The Cytel blog keeps you up to speed with the latest developments in biostatistics and clinical biometrics.
The Society for Clinical Data Management (SCDM) conference brought clinical data managers from around the world to Seattle-Bellevue, WA on September 23-26. The conference offered an unmatched opportunity to discover innovative solutions in the clinical data management industry. In this blog, we will share our data management colleagues' experiences, observed trends and contributions to the program.
A solid and robust QC process is one vital component of ensuring quality programming delivery. Angelo Tinazzi and Cedric Marchand presented at the PhUSE conference recently on the topic of ‘What Auditors want’. As part of this well received presentation, the duo discussed the question of independence of QC and how to make sure this is fully observed.
In this blog we’ll walk through their recommendations to ensure independence of QC in programming.
Editor's note( this blog was refreshed in April 2018)
As CDISC compliant submissions become increasingly expected, biopharmaceutical companies are considering how to approach the issue of data standards governance. Standards governance is a lynchpin in the management of CDISC compliance and is important for promoting standards awareness within organizations. It’s also an acknowledged hot topic in the industry.
It has traditionally been common practice for biopharma companies to outsource their CDISC conversion of legacy data for the purpose of publications and submissions to expert CROs. While large biopharma organizations may have dedicated in-house teams deployed to the management of standards governance, the dynamic nature of CDISC requirements means companies can struggle to find the resources to keep up to date and provide the best interpretation of the documentation. Outsourcing can be an option to ensure dedicated staff are available to manage and monitor these aspects and ensure companies remain submission ready.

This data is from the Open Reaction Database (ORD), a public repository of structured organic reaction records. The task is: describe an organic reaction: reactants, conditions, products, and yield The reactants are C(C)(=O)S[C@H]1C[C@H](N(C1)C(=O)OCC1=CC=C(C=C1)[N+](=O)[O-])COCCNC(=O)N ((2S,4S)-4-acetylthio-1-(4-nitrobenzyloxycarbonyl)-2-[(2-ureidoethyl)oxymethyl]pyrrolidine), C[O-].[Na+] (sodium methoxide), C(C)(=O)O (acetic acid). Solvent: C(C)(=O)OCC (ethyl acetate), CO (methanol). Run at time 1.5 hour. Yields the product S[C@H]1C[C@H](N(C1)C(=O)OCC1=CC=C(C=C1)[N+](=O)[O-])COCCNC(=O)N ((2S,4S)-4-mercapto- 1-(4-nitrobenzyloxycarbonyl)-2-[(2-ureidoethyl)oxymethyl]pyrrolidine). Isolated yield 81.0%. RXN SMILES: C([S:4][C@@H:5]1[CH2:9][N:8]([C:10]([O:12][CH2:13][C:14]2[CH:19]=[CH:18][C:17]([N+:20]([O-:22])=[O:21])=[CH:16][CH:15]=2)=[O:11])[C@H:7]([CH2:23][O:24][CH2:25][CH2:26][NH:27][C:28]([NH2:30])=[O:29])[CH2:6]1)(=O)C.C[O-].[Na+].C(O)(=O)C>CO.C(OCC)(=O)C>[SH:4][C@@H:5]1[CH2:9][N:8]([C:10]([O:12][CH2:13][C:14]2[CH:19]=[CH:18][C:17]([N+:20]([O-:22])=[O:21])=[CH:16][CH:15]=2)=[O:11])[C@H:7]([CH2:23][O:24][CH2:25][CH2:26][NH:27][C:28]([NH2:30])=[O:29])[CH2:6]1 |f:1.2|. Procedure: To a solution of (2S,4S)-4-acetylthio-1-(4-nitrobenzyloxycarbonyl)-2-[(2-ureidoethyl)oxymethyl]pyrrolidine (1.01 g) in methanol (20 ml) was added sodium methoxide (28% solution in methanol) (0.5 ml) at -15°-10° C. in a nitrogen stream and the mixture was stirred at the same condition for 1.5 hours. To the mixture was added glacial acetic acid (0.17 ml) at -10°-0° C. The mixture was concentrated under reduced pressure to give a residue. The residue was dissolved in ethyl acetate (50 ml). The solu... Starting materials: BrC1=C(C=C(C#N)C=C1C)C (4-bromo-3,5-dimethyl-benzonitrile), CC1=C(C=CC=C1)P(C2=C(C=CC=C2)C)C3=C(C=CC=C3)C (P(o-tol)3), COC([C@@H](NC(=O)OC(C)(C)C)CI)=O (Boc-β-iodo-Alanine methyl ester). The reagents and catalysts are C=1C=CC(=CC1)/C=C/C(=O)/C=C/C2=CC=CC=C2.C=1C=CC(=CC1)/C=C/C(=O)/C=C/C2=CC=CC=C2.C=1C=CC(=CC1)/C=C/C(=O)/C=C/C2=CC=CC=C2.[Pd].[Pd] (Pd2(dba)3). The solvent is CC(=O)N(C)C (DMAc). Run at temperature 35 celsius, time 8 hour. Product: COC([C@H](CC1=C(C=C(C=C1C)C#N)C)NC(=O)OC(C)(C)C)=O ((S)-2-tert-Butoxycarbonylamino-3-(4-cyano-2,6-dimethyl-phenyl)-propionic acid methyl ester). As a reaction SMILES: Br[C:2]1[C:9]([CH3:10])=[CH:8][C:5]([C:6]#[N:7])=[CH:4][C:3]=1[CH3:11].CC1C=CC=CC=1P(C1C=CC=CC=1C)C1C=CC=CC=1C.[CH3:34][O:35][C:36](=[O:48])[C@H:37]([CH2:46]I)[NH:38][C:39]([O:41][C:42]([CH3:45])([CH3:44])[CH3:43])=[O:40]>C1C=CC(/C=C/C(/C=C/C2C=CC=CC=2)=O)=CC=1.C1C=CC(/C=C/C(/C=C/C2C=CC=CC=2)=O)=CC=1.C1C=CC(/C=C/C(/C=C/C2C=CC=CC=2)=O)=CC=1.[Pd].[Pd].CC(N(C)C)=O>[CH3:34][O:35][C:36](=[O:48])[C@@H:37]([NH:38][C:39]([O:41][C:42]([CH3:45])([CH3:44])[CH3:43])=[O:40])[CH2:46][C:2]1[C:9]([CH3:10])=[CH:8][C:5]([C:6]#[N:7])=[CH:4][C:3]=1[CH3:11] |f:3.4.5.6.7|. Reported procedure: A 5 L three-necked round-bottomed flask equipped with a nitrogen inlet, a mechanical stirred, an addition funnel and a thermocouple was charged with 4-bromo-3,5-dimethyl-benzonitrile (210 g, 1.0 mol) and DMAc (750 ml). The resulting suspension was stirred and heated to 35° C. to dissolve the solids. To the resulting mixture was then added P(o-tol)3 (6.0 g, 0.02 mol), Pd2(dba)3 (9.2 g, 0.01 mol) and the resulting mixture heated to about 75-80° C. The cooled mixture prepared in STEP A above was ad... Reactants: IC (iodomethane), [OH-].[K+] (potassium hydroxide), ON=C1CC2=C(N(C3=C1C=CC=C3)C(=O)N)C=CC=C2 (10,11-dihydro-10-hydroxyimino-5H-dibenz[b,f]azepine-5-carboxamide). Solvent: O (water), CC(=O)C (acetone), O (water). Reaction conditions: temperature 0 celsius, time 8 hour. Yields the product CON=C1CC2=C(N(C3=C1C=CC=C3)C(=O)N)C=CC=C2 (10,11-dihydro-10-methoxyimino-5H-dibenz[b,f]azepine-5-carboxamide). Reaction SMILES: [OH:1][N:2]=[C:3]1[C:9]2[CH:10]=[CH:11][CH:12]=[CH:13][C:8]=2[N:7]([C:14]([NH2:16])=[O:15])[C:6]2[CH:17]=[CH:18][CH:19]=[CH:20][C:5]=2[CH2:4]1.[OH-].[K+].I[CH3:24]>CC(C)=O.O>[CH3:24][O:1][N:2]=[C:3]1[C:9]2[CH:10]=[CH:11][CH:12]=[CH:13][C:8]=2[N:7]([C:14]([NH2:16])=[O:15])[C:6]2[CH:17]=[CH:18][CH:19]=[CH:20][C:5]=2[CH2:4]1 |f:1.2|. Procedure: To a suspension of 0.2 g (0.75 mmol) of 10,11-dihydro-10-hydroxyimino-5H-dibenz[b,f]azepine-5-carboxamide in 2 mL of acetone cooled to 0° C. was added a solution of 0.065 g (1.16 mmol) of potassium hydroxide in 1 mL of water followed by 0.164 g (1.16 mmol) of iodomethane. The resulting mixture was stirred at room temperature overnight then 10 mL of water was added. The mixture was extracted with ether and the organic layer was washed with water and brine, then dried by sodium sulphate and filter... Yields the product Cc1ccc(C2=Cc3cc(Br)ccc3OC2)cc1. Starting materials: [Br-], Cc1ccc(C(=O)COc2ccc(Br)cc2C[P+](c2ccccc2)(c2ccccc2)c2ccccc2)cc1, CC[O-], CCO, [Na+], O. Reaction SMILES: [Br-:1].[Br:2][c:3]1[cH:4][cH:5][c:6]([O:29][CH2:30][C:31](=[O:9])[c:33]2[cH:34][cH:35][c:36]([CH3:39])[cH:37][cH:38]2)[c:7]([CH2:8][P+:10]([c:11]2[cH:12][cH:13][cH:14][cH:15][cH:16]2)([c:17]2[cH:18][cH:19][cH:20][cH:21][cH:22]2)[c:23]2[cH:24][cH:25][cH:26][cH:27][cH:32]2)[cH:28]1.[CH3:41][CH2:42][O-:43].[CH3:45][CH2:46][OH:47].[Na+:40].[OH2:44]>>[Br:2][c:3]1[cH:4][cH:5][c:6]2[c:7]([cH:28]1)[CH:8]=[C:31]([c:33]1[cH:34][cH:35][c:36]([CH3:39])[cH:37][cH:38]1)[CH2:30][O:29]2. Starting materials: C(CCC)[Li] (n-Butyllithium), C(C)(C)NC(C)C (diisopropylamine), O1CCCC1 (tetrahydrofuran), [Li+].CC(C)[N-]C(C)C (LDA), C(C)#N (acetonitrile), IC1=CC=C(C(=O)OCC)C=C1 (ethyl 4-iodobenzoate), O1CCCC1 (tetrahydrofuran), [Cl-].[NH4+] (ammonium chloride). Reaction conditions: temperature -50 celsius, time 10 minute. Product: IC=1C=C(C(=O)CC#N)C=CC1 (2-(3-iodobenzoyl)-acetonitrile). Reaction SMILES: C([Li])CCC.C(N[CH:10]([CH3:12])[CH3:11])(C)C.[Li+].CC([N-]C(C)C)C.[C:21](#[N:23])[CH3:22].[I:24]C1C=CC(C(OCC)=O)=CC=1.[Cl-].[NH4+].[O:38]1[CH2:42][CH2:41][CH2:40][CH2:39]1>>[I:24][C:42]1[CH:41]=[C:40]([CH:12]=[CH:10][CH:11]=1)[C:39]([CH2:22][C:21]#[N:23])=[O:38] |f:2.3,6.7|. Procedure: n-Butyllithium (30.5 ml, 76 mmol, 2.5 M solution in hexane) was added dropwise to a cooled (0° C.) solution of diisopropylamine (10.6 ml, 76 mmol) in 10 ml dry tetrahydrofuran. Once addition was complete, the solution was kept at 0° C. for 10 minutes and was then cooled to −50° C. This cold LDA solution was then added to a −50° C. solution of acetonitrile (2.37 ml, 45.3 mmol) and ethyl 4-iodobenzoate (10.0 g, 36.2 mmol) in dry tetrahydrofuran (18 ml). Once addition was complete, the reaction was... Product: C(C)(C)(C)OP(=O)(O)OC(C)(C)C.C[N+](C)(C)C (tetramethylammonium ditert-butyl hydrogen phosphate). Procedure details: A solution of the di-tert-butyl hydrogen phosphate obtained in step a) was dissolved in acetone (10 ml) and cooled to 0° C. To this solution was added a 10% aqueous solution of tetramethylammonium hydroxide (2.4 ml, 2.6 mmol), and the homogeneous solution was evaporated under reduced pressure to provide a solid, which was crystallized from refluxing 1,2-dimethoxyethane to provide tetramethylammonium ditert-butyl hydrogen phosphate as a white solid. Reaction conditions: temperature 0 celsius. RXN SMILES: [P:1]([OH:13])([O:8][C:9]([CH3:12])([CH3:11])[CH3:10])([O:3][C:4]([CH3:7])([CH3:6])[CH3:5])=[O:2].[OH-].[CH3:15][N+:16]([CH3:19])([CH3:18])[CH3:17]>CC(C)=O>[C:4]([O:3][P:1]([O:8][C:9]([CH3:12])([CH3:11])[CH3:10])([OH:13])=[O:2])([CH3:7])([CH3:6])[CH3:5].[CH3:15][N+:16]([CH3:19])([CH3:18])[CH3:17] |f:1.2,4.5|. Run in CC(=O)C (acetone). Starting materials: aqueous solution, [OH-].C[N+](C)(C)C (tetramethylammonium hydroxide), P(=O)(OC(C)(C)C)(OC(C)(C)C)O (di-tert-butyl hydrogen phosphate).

How do you go about selecting the best Electronic Data Capture (EDC) system for your study? There is now a vast amount of choice in the market, and many factors to take into account before making your decision. Different stakeholders within the business may also have different perspectives, so any decision making process needs to balance these disparate needs.
In this blog we’ll highlight some unique challenges that are encountered from a Data Management perspective when working on early phase Oncology trials. We’ll also discuss approaches which can be employed to mitigate these issues.
During the course of any clinical trial, there are often data which, while collected electronically, are outside of the scope of the eCRF . These data include central lab results like ECGs, PK/PD data and others. In this blog we’ll take a look at some key considerations in handling electronic data transfers and any subsequent integration with the core EDC database.
It's critical for biostatistics and data management to be closely aligned and working effectively together. The consequences when these biometrics teams aren't integrated can be significant- impacting on both efficiency and data quality. If data is collected and cleaned without the input of statistics, the assumptions which have been made may not be adequate, resulting in additional work and compromised timelines. So, let's take a closer look at 5 important interactions between the two functions during the course of a clinical trial.
Remember the early days of Electronic Data Capture? Those first systems, which were revolutionary for their time featured basic data entry screens, simple edit checks and a handful of reports.
Technology has come a long way since then, and the EDC landscape has matured dramatically along with it. Current EDC must-haves include easy user and site management, secure automated password retrieval, robust reporting, query and SAE management, as well as Source Data Verification, and Risk based monitoring. Many sites need to be active at the same time; labs need to enter or upload data directly into the system; medical coding should be performed inside of the tool; images need to be uploaded and stored; email and text alerts sent to investigators and sponsors, and patient reported outcomes and diaries need to be available.
Counter intuitively, while EDC system functionality is becoming ever more sophisticated, the interface to build the systems is becoming easier to use and understand.